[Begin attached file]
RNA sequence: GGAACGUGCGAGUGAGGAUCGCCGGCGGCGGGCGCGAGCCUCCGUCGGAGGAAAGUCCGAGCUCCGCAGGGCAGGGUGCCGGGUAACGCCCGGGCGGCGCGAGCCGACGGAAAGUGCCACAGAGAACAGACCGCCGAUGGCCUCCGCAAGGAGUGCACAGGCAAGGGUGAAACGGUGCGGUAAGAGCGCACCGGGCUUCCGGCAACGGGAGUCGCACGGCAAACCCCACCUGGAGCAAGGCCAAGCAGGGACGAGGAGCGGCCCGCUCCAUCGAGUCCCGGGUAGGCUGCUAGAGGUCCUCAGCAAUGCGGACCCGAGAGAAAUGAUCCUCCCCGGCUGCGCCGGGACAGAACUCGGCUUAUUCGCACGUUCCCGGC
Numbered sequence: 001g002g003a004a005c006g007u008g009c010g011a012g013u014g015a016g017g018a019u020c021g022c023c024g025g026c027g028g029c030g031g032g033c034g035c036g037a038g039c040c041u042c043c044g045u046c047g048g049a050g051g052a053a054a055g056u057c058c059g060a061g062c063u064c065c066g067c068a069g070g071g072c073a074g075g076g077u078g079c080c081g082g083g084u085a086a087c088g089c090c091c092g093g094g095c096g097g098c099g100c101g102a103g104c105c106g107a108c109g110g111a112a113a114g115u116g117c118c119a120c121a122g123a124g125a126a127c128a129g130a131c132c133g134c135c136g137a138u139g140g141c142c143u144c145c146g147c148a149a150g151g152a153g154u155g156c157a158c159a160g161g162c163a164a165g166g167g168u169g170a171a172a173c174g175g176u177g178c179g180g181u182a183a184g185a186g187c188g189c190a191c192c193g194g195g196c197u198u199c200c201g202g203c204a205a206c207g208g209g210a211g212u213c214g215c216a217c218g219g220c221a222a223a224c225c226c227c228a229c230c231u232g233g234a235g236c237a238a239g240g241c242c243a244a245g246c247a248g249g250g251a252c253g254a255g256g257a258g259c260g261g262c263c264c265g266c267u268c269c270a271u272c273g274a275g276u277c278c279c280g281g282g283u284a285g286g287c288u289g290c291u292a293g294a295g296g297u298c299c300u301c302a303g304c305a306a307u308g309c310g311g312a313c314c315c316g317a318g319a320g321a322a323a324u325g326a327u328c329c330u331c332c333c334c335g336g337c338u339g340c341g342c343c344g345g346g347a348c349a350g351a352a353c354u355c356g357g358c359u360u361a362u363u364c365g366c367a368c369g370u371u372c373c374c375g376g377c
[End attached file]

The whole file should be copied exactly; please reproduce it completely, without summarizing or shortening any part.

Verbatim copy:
RNA sequence: GGAACGUGCGAGUGAGGAUCGCCGGCGGCGGGCGCGAGCCUCCGUCGGAGGAAAGUCCGAGCUCCGCAGGGCAGGGUGCCGGGUAACGCCCGGGCGGCGCGAGCCGACGGAAAGUGCCACAGAGAACAGACCGCCGAUGGCCUCCGCAAGGAGUGCACAGGCAAGGGUGAAACGGUGCGGUAAGAGCGCACCGGGCUUCCGGCAACGGGAGUCGCACGGCAAACCCCACCUGGAGCAAGGCCAAGCAGGGACGAGGAGCGGCCCGCUCCAUCGAGUCCCGGGUAGGCUGCUAGAGGUCCUCAGCAAUGCGGACCCGAGAGAAAUGAUCCUCCCCGGCUGCGCCGGGACAGAACUCGGCUUAUUCGCACGUUCCCGGC
Numbered sequence: 001g002g003a004a005c006g007u008g009c010g011a012g013u014g015a016g017g018a019u020c021g022c023c024g025g026c027g028g029c030g031g032g033c034g035c036g037a038g039c040c041u042c043c044g045u046c047g048g049a050g051g052a053a054a055g056u057c058c059g060a061g062c063u064c065c066g067c068a069g070g071g072c073a074g075g076g077u078g079c080c081g082g083g084u085a086a087c088g089c090c091c092g093g094g095c096g097g098c099g100c101g102a103g104c105c106g107a108c109g110g111a112a113a114g115u116g117c118c119a120c121a122g123a124g125a126a127c128a129g130a131c132c133g134c135c136g137a138u139g140g141c142c143u144c145c146g147c148a149a150g151g152a153g154u155g156c157a158c159a160g161g162c163a164a165g166g167g168u169g170a171a172a173c174g175g176u177g178c179g180g181u182a183a184g185a186g187c188g189c190a191c192c193g194g195g196c197u198u199c200c201g202g203c204a205a206c207g208g209g210a211g212u213c214g215c216a217c218g219g220c221a222a223a224c225c226c227c228a229c230c231u232g233g234a235g236c237a238a239g240g241c242c243a244a245g246c247a248g249g250g251a252c253g254a255g256g257a258g259c260g261g262c263c264c265g266c267u268c269c270a271u272c273g274a275g276u277c278c279c280g281g282g283u284a285g286g287c288u289g290c291u292a293g294a295g296g297u298c299c300u301c302a303g304c305a306a307u308g309c310g311g312a313c314c315c316g317a318g319a320g321a322a323a324u325g326a327u328c329c330u331c332c333c334c335g336g337c338u339g340c341g342c343c344g345g346g347a348c349a350g351a352a353c354u355c356g357g358c359u360u361a362u363u364c365g366c367a368c369g370u371u372c373c374c375g376g377c